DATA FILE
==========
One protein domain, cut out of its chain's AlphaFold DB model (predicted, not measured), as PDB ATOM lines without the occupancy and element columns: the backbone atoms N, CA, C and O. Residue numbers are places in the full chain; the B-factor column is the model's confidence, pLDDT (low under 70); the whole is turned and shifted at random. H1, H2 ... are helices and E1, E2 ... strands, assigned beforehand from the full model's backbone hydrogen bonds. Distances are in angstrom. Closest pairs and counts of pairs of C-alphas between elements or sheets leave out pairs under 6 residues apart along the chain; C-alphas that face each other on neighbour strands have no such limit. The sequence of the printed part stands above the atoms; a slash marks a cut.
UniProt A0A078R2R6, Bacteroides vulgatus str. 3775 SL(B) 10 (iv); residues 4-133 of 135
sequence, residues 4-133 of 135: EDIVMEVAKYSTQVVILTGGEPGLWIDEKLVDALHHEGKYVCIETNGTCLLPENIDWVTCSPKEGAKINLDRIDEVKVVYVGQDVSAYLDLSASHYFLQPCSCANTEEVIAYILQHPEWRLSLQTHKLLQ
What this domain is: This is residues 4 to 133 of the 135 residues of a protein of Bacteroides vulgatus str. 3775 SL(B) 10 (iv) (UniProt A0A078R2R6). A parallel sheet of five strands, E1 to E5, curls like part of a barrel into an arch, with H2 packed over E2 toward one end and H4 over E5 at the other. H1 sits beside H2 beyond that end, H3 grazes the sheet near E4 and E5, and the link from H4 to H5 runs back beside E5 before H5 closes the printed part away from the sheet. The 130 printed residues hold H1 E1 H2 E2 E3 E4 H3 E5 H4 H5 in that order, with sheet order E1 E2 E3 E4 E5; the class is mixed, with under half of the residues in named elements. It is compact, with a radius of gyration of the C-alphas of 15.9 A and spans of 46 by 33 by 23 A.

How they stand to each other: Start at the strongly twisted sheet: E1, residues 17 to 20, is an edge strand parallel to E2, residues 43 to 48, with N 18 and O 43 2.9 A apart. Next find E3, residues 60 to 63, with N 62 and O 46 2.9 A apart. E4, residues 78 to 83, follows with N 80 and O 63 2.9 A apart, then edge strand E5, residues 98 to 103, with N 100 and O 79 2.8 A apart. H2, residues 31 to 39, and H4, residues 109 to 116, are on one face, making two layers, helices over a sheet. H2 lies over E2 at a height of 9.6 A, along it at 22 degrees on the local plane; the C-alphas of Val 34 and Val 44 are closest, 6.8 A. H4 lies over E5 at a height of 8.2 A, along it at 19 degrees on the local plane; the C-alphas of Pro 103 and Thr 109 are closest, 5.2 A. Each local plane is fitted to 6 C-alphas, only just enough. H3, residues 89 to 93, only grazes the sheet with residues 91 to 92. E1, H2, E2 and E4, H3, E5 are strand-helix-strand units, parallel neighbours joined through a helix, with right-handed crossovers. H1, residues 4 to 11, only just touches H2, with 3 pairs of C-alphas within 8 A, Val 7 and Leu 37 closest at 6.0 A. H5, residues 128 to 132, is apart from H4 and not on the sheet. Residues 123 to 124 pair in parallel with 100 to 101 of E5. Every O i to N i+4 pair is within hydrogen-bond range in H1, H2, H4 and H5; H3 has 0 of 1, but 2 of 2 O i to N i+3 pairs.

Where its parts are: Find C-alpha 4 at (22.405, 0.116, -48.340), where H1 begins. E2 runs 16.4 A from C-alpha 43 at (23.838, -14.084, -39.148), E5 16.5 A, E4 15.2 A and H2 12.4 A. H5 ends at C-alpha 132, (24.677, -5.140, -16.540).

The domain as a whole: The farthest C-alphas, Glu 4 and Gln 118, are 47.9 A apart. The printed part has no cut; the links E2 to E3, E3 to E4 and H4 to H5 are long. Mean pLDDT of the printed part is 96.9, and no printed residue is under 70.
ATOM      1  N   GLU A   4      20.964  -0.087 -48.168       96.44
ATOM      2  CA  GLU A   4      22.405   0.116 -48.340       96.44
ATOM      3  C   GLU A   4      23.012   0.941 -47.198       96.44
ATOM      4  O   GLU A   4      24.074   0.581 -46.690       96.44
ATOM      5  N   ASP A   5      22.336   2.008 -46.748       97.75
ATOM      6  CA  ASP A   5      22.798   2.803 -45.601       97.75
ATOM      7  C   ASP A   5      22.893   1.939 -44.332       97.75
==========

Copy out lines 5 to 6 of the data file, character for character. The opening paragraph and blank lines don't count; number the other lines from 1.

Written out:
Where its parts are: Find C-alpha 4 at (22.405, 0.116, -48.340), where H1 begins. E2 runs 16.4 A from C-alpha 43 at (23.838, -14.084, -39.148), E5 16.5 A, E4 15.2 A and H2 12.4 A. H5 ends at C-alpha 132, (24.677, -5.140, -16.540).

The domain as a whole: The farthest C-alphas, Glu 4 and Gln 118, are 47.9 A apart. The printed part has no cut; the links E2 to E3, E3 to E4 and H4 to H5 are long. Mean pLDDT of the printed part is 96.9, and no printed residue is under 70.